Thanks so much for getting in touch, Anindya, and your kinds words. I’m fortunate enough to have travelled round India – 6 weeks’ backpacking in my early twenties. It’s such an incredible country, and I agree that the sheer variety of food, cultures, people, well in fact everything, is just astounding. If you’re interested, I’ve written about my India travels in a couple of other posts – ‘Kricket’ and ‘Gunpowder’..

      • 3rd November 2018 / 8:57 am

        Great to know that Aaron…..sure you will consider visiting again and you are very much welcome……I will surely check the posts.

        • aaron
          3rd November 2018 / 8:59 am

          Thanks Anindya. Would love to come again, and surely will! In fact, my parents are coming over in February, so look forward to hearing about their travels around Rajasthan..

          • 3rd November 2018 / 9:47 am


  15. Ashley
    4th November 2018 / 7:43 pm

    Oh my word! That looks amazing!! This is my first time here and I have to say I love your blog! Your writing has a way of captivating its audience like a great novel!❤️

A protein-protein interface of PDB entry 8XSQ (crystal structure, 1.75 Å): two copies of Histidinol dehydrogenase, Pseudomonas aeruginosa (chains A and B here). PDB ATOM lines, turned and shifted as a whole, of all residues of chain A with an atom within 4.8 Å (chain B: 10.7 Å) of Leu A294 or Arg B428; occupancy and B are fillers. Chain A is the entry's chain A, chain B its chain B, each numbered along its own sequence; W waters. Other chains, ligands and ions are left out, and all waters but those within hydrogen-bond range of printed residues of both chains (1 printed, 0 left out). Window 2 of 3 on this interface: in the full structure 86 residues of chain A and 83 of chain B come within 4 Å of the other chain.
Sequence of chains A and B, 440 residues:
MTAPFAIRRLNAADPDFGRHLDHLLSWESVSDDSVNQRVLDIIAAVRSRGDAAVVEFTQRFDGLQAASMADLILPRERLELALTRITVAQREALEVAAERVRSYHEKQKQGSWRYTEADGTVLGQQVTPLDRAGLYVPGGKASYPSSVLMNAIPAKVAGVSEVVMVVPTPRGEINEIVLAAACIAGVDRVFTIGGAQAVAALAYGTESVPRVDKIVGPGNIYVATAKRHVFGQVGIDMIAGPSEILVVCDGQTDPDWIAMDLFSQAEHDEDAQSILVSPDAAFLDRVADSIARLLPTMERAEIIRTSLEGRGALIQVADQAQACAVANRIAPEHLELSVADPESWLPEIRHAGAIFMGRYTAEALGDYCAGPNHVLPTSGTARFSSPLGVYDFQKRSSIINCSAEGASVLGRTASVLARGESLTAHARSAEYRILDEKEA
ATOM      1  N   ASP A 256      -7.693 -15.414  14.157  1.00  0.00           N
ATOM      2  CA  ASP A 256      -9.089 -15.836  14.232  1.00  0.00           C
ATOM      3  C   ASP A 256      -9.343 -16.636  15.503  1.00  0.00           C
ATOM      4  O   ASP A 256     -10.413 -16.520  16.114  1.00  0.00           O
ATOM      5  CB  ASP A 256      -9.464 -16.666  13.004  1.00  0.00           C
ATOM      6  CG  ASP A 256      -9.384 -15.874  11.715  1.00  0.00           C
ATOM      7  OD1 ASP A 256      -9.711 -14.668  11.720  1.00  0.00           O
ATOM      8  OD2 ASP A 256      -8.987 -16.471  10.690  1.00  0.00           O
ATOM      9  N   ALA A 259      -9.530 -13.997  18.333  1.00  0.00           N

• aaron
      4th November 2018 / 7:59 pm

      Thank you so much, Ashley! That’s really kind of you. I’d love to have a go at a novel one day.. if I ever happen to get the time to devote to it! Much more feasible for me to write these shorter posts, but with the occasional dally into fiction territory (eg. in my ‘Plot’, ‘The Tale of Prince Sandalfoot’ and ‘Life & Times of a Shipping Container’ posts) when the spirit takes me! Thanks so much again! 🙂

  16. 6th November 2018 / 9:08 am

    That dessert is actual life!!!!

    • aaron
      6th November 2018 / 9:21 am

      Too true!!

  17. Emma @ Adventures of a London Kiwi
    9th December 2018 / 2:27 pm

    Your writing Aaron, it never fails to intrigue me and make me hungry…

    • aaron
      27th January 2019 / 7:50 am

      Thanks so much, Emma! Really appreciate all your support! 🙂

  18. Marina
    21st January 2019 / 3:35 am

    I love your writing style! And the food looks delicious! Time to have a snack!

    • aaron
      21st January 2019 / 6:46 pm

      Thanks so much, Marina! 🙂

  19. 25th February 2019 / 7:31 am

    What amazing food. Images are so exciting and the food looks just so delicious.

    • aaron
      3rd March 2019 / 7:25 pm

      The food was excellent! Lucky that London is packed with some really outstanding Indian restaurants..

  20. 13th March 2019 / 9:25 pm

    Sounds so lovely I would love to try it!

    • aaron
      23rd March 2019 / 7:56 am

      It’s a great dish to fall in love with…